St Leonard’s is the parish church of Rockingham Village and sits just below the walls of the castle – it is open to visitors on days when the castle is open to the public. There was probably a chapel inside the castle in the 11th century and in the 15th century a church on the site of the present building was destroyed in the Civil War; the present church dates to 1650.Continue reading
The gardens at Rockingham Castle are made up of several different terraces that are divided from the plain Terraced Lawn directly in front of the castle building by the Elephant Hedge – so called because they are sculpted to look like a row of elephants.Continue reading
After our visit to Canons Ashby we were looking for somewhere to visit to break up our drive back to Nottingham and decided that Rockingham Castle was the perfect choice. It’s still a family home and is only open on certain afternoons throughout the year, so always check the website and pre-book tickets (adult £14.00) if you plan to visit. It’s also worth noting that photography is not allowed inside the building itself.Continue reading
Canons Ashby Priory was an Augustinian priory founded in 1147. The priory was built in stone in 1253 and the unusual colour of the outside is because of the use of three different types of stone. The addition of the tower in 1350 demonstrates the wealth of the priory; funds for it were largely raised by charging locals for the use of a well on their land.Continue reading
The gardens at Canons Ashby present a lovely first impression of the estate. Edward Dryden, beginning in 1908, was largely responsible for the development of the gardens as it looks today. He wanted to create an organised landscape of geometric shapes.Continue reading
Canons Ashby is a National Trust property in Northamptonshire that we visited over the early May Bank Holiday. I’m splitting the visits into three sections with posts on the gardens and the church to follow in the coming weeks. Ashby is an old word for farmstead so Canons Ashby (note no apostrophe) literally means the farmstead of the canons (priests) from the Augustinian priory that was established in the mid-12th century. Over the years the Black Death and Henry VIII’s dissolution of the monasteries lead to the area falling into disrepair until the remains of the building were bought first by Sir Francis Bryan in 1537 and then a year later by Sir John Cope.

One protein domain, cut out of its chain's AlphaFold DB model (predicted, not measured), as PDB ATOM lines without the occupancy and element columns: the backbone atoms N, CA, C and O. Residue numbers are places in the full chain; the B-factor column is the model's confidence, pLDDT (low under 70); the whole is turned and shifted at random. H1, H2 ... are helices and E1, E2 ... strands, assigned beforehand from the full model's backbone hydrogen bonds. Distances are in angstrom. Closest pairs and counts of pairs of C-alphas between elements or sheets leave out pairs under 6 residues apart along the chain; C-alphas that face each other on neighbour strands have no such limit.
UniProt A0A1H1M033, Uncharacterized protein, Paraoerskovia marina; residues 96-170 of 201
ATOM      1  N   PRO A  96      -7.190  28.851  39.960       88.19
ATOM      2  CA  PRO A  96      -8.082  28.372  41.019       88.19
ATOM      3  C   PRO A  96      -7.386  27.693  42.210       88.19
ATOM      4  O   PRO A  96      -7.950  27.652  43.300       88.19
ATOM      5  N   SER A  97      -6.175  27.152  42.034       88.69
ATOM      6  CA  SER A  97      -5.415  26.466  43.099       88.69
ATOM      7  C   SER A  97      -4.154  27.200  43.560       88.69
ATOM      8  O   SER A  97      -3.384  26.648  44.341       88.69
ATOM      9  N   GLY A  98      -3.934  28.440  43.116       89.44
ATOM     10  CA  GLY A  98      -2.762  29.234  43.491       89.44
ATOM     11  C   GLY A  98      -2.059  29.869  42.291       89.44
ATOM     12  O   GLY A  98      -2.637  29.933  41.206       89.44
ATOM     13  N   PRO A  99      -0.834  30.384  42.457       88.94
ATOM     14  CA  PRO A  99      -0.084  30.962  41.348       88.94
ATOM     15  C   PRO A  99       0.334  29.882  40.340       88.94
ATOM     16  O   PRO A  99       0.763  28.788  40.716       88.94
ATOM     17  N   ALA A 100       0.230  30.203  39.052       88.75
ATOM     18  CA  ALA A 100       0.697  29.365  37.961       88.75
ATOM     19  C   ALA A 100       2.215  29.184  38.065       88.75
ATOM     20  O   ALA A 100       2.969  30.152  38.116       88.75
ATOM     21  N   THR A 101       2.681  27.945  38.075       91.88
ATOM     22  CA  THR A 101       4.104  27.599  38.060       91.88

In the 16th century Sir John Cope gave the estate to his son-in-law John Dryden and using masonry from the old priory buildings built the distinctive tower part of the building. The Dryden’s continued to live in the house for the next 400 years, adding and removing bits of the interiors and exteriors which has left it with a rather interesting shape where some of the rooms aren’t really aligned.
The house came under National Trust control in 1981 when parts of the building were close to collapse. They did a significant amount of work to preserve the building and uncovered some real gems that previous generations had covered up. One such discovery was that of an 18th century painted mural depicting scenes from the Bible that had been covered by panelling.
One room in particular with unexpected grandeur was that of the drawing room. Not only does it contain an amazing fireplace but also an impressively decorated plaster ceiling – the drop pendant in the middle would have been where a chandelier was hung.
It’s an interesting place to visit especially to see the way improvements and changes to the house have shaped its appearance today. You can find more photos here.
Back in May (yes, I got behind again) I took a trip to Kirby Hall in Northamptonshire. It’s an English Heritage property once owned by Sir Christopher Hatton, one of Queen Elizabeth I’s favourites. He hoped that the Queen would pay a visit to Kirby, which she never did, though James I and his wife were to visit several times.